Elephants are an integral part of temple festivals in the state and the number of elephants participating in the parade is considered to be a yardstick to gauge the success of festivals. Parading sought-after elephants like Thechikottukavu Ramachandran, Pambadi Rajan and Trikadavu Sivararajan is considered as a matter of prestige. Elephants are mostly sponsored by individuals or business groups as an offering to the deity. The elephant owners are paid around Rs 2 to 3 lakh per day per elephant.

Extensive travelling during the season, extremely hot climate, a frenzied atmosphere, exposure to loud noise and harsh treatment by mahouts during training and parade have been the triggering factors for elephant-related tragedies in Kerala. Owing to interventions by the judiciary and an effective follow up by animal rights activists, there have been some regulations on parading elephants. However, elephant owners constantly flout the rules.

What really happens?

Venkitachalam, who runs Heritage Animal Task Force, an NGO, told DH that the basic restriction on preventing elephant parades between 11 am and 4 pm has been violated on several occasions and people often get close to the elephants. Elephants in musth are also often paraded and mahouts try to suppress the tuskers by inflicting wounds on them. During temple processions, elephants are made to walk for seven to eight hours without rest on tarred roads. 

As per rules, elephants should not be paraded continuously for five to six hours. This is not followed during many festivals, including the Thrissur Pooram, where the parade extends up to 10 hours, said Venkitachalam.

P Sasi Kumar, general secretary of Kerala Elephant Owners Federation, a forum of about 350 elephant owners in Kerala, said that a major reason for elephants turning violent was unrestricted access to the public. The government and police authorities should be able to control the crowd from coming close to the elephants instead of imposing any sort of ban on elephant parade as it is a part of Kerala’s tradition and culture, Sasi Kumar told DH.

While the federation, headed by MLA K B Ganesh Kumar, is up in arms against the ban on Thechikottukavu Ramachandran as well as restrictions of parading elephants, elephant rights activists said that for the elephant owners it is a matter of money as they earn lakhs of rupees during the season.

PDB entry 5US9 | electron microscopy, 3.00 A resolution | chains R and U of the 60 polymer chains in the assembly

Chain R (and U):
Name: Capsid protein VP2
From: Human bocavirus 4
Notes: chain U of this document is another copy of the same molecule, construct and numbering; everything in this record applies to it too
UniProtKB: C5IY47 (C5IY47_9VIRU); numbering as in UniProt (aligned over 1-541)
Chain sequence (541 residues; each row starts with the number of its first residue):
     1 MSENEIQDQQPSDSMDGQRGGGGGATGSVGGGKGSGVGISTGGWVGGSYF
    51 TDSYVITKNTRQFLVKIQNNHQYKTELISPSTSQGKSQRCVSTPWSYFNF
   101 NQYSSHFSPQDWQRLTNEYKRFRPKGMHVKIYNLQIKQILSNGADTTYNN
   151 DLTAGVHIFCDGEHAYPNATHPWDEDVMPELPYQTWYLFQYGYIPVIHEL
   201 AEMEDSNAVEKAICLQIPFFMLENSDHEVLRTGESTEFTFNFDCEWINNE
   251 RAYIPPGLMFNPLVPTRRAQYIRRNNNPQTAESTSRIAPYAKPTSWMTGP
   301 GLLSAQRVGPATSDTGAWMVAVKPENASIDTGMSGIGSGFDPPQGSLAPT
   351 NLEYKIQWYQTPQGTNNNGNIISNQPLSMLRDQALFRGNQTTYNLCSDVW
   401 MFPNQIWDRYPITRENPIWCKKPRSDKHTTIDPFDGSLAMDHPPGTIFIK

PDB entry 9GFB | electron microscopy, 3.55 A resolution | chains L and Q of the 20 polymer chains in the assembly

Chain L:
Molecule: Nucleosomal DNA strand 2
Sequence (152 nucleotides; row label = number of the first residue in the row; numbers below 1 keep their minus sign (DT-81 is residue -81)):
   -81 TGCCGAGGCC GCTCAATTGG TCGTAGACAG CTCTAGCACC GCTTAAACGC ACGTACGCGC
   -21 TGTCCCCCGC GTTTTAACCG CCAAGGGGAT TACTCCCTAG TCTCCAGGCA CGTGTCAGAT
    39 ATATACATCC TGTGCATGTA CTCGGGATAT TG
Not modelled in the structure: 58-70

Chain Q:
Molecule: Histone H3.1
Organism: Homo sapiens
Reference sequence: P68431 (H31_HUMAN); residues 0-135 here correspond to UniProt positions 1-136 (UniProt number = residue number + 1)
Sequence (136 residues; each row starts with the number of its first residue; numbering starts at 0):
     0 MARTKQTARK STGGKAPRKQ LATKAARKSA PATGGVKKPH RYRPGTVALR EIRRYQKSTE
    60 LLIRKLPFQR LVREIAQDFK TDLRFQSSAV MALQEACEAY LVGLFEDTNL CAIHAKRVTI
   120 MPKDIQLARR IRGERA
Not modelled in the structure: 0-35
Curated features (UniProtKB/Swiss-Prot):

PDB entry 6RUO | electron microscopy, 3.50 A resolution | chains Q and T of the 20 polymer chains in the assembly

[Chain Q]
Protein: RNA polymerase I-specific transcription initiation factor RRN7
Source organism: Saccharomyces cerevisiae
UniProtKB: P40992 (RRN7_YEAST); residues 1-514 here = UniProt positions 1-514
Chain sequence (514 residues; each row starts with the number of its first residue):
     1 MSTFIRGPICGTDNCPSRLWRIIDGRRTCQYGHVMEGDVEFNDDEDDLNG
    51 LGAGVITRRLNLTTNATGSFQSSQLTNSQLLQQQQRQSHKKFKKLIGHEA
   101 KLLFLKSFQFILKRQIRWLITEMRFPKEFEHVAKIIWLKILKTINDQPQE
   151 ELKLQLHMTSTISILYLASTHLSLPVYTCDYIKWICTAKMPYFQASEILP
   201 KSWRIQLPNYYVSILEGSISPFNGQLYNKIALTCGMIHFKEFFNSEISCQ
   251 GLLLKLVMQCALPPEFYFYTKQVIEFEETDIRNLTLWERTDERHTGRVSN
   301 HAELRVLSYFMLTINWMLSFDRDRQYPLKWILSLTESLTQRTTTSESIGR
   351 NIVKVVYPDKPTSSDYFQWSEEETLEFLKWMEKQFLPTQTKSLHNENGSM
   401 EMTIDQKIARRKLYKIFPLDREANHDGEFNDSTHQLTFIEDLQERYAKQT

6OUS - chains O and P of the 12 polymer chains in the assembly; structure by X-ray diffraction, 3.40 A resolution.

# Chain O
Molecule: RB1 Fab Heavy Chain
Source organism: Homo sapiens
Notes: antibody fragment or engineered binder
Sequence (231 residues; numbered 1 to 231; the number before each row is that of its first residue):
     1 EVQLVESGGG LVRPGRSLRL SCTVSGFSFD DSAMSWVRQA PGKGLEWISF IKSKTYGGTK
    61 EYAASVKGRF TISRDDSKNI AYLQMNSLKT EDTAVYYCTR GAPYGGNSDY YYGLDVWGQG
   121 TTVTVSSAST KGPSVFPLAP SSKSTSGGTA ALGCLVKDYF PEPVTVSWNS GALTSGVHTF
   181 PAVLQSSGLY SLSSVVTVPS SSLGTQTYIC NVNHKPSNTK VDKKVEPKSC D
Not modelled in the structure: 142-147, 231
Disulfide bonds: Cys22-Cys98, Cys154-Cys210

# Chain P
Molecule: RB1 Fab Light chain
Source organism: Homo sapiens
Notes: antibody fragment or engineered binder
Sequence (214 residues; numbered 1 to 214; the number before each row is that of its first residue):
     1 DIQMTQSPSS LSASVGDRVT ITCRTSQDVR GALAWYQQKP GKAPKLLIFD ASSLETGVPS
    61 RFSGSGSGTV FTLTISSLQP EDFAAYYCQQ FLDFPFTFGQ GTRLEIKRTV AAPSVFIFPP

Those who are supporting the elephant parade during Thrissur Pooram point out that no elephant-related mishaps have occurred at the Pooram over these years. However, the elephant rights activists say that it was due to harsh methods used by the mahouts to control the elephants. All the four legs are locked with heavy chains and wounds are inflicted to control musth. All these happen even as norms prescribe stringent medical check-ups, said Venkitachalam. He also pointed out several instances of elephants showing violent behaviour during Thrissur Pooram.

A top official of the Kerala Forest Department said that the government should take a bold decision on the matter. “Obviously, we should not ignore our decades-old tradition of parading elephants at temple festivals. However, we should also not put innocent lives at risk,” said the officer who wished to remain anonymous as the issue is snowballing into a major controversy. The Forest Department and the Thrissur district administration which have banned Thechikottukavu Ramachandran from the parade are facing massive public ire.

The other side

It could even be the handiwork of elephant owners and other commercial establishments, as Thrissur Pooram has now gained a commercial value, the officer told DH.

“The government will only go by the reports of the district-level committees headed on the condition of elephants. If the Forest Department officials and experts maintain that an elephant may cause trouble if paraded in public, we will not favour parading it. Any pressure tactics by elephant owners will not influence the decision,” Kerala Forest Minister K Raju told DH.

“We are not insisting on a blanket ban of parading elephants, but are stressing on following prescribed norms. Festivals should leave behind good memories to cherish and not tragedies to mourn over,” said Venkitachalam.